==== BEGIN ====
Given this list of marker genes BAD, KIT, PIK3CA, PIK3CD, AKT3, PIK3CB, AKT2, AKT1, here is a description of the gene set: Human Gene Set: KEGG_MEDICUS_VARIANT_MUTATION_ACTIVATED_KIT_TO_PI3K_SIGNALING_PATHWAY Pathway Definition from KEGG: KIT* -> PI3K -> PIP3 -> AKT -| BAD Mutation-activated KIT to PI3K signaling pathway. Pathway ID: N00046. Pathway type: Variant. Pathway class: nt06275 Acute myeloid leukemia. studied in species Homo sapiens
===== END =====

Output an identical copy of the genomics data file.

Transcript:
Given this list of marker genes BAD, KIT, PIK3CA, PIK3CD, AKT3, PIK3CB, AKT2, AKT1, here is a description of the gene set: Human Gene Set: KEGG_MEDICUS_VARIANT_MUTATION_ACTIVATED_KIT_TO_PI3K_SIGNALING_PATHWAY Pathway Definition from KEGG: KIT* -> PI3K -> PIP3 -> AKT -| BAD Mutation-activated KIT to PI3K signaling pathway. Pathway ID: N00046. Pathway type: Variant. Pathway class: nt06275 Acute myeloid leukemia. studied in species Homo sapiens